INSECURE ATTACHMENTS

(2016–2017)

interactive website + open access protocols
(view project documentation here)

Insecure Attachments is an experiment in developing feminist data protocols, while testing the boundaries between data vulnerability and interpersonal vulnerability.

Though vulnerability is embraced as a catalyst for positive personal and relational outcomes, the vulnerability of information is increasingly volatile, with multiplying opportunities for exploitation across individual, corporate, and state-level domains. This project highlights the inherent tensions between making our selves and our data vulnerable.

The project’s initial run lasted one month, during which the collaborators assumed the roles of both researchers and research subjects, remotely inhabiting a publicly-accessible digital space modeled after a domestic setting. Their presence in the space included a real-time archive of the entirety of their text-based communications, daily live-streamed hangouts during which they attempted and subsequently analyzed a series of progressively vulnerable exercises, and attempts at digital care packages. The experiment was made public by repurposing existing platforms in order to demonstrate the difficulty and tedium of accessing one’s "own" data from the walled gardens of surveillance capitalism.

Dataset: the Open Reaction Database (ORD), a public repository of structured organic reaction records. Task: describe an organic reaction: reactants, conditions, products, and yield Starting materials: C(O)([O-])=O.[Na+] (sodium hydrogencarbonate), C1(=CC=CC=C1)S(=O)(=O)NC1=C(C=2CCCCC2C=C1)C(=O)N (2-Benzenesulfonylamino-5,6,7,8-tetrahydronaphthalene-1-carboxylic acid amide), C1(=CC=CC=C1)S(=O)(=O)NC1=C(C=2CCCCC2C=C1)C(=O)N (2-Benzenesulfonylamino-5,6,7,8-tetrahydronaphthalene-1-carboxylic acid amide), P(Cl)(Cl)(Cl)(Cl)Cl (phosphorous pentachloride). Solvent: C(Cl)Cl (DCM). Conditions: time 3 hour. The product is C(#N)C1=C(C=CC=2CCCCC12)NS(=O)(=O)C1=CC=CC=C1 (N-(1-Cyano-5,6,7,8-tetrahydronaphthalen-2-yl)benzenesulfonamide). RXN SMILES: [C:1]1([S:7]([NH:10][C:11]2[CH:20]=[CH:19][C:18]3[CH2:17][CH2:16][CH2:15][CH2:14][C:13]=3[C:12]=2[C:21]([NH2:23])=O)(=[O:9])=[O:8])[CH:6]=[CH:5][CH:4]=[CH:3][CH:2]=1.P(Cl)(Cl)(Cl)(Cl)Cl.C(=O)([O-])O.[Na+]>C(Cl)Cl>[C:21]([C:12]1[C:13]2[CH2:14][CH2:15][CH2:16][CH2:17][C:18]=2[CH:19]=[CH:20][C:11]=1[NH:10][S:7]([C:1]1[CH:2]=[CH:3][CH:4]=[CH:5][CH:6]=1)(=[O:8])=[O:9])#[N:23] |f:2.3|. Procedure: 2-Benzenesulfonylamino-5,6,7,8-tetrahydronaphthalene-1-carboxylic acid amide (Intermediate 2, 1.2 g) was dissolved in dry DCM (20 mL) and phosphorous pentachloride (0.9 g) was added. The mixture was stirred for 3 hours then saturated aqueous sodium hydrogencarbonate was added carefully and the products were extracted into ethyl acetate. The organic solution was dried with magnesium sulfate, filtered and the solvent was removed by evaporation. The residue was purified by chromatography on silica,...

At the completion of the month-long study, the project was re-envisioned in a static instantiation, where documentation is presented alongside findings, as well as the protocols used to access and share data.

In collaboration with JP Merz.

Notes:
  • Winner of NewHive’s “Privacy, Surveillance and Prison Reform” Award
  • Developed and exhibited in residence at the Welcome to My Guest Room Digital Artist Residency